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Is a bloodless Budget acceptable?

27 Sep 2013


Lloyd Mudiwa

Lloyd Mudiwa reflects on the prospect of more cuts in next month’s Budget further running down the capacity of the Irish health service.

An asteroid could hit the earth, but it’s not something you should lose sleep over. Of more immediate concern is the Budget on October 15, certainly for the health system and the ‘sacrificial lambs’ (healthcare professionals and patients alike).

Commenting on the Association’s pre-budget submission in July, Mr Denis Evoy, President of the IHCA and Consultant Surgeon in St Vincent’s University Hospital, expressed concern that the Government may be planning to cut next year’s health budget by around ?300 million and this follows ?2 billion in cuts since 2008.

Praising the ‘big sacrifices’ made by Irish people, European Commission President José Manuel Barroso said at the turn of this year that Ireland’s commitment to economic reform was paying off — albeit not without financial bloodletting.

According to the recent OECD Health Data 2013 ‘How Does Ireland Compare’ report, 67 per cent of health spending was funded by Government revenues in 2011, down from 75.7 per cent in 2007, prior to the crisis. This reduction in the public share of health funding can be explained by a series of measures introduced to make people pay more out of their pockets, including increases in the share of direct payments for prescribed medicines and appliances. The public share of health spending is now below the OECD average of 72.2 per cent.

Consequently, in relation to key resources in the health sector (human, physical, technological), Ireland in 2011 rated below the OECD average. That is, physicians 2.7 per 1,000 population vs 3.2 per 1,000 population, hospital beds (3 per 1,000 population vs 4.8 per 1,000 population) and diagnostic technologies (13.1 MRI units per million population versus 13.3 per million population, and 15.7 CT scanners per million population versus 23.2 per million population).

Apart from the apparent financial strain on the health system, a glance at the health status and risk factors provides further justification, if any were needed, to opt for a bloodless Budget come October.

While life expectancy in Ireland stood at 80.6 years, half a year above the OECD average (80.1) it was still lower than in a number of other OECD countries, such as Switzerland, Japan and Italy, which have expectancies at least two years higher than in Ireland.

We have seen the proportion of smokers among adults fall from 45.6 per cent in the early 1970s to 29 per cent by 2007 (latest year available), but this is still well above the OECD average (20.9 per cent in 2011).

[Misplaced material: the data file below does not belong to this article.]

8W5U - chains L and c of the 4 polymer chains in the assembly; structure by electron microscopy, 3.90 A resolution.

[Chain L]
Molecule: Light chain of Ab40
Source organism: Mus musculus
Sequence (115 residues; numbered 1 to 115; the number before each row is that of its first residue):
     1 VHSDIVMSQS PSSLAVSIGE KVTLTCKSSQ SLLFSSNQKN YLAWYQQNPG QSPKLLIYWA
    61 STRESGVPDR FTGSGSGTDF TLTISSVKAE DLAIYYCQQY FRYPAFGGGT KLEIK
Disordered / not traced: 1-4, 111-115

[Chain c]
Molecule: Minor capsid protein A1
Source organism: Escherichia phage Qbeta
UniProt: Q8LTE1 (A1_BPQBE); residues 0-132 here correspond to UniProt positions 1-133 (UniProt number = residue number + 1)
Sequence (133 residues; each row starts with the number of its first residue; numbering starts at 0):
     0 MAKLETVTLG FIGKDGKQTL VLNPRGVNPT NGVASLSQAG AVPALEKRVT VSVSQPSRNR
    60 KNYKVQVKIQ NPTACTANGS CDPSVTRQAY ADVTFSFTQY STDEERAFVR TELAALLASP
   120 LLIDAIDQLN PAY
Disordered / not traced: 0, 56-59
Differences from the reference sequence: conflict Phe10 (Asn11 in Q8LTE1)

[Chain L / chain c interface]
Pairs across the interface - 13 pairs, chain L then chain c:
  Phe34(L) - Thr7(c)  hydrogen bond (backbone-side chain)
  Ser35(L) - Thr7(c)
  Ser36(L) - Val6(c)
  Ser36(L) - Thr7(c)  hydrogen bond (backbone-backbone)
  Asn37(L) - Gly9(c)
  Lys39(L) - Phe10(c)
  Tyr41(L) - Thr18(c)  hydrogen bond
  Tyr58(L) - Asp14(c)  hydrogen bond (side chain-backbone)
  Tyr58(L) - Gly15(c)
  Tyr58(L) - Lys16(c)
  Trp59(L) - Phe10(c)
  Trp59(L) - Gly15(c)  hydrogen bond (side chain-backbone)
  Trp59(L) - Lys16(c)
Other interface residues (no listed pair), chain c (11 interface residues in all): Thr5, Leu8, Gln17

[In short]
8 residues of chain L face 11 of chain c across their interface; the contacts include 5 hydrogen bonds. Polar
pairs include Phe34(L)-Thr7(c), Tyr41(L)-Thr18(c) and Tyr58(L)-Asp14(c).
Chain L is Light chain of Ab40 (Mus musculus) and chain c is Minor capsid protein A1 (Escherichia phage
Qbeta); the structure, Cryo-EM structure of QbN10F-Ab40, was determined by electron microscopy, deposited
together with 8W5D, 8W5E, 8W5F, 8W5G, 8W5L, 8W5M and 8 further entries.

Alcohol consumption is among the highest in OECD countries, with a consumption of 11.6 litres of alcohol per adult also well above the OECD average 9.4 litres.

The obesity rate has increased in recent decades to, among adults, 23 per cent in 2007 (latest year available), which is higher than in other European countries and much higher than in Korea and Japan, at 4.3 per cent and 4.1 per cent, respectively, in 2011.

Obesity’s growing prevalence foreshadows increases in the occurrence of health problems (such as diabetes and cardiovascular diseases) and higher healthcare costs in the future.

Both the IHCA and the IMO have also recognised the need for a range of population measures and targeted interventions that can impact positively on suicide and mental health, given the link to the recession.

From the perspective of the patient, a way to ease the pain could be to prevent health inequalities and safeguard access to care based on need and not the ability to pay.

High out-of-pocket payments can create inequalities in access to healthcare.

Fearing cuts will blunt the health reforms, the IMO recommends there should be no further increase in out-of-pocket payments for all patients and the Government must ensure adequate human and financial resources are provided.

Investment in our health services is now undoubtedly needed if the Government is to achieve its Programme of Government.

Considering that we are in our sixth year of reducing resources with still no end in sight, one would expect the Government to make it up to the Irish people, given half the chance.

Given that the OECD has said it is not going to lose sleep over the nominal amount of cutbacks in October’s Budget as long as the deficit reduction targets agreed with the Troika are met, let us hope our Government pays heed and cuts both the doctors and their patients some slack on Budget Day.


Date: 
27 September 2013

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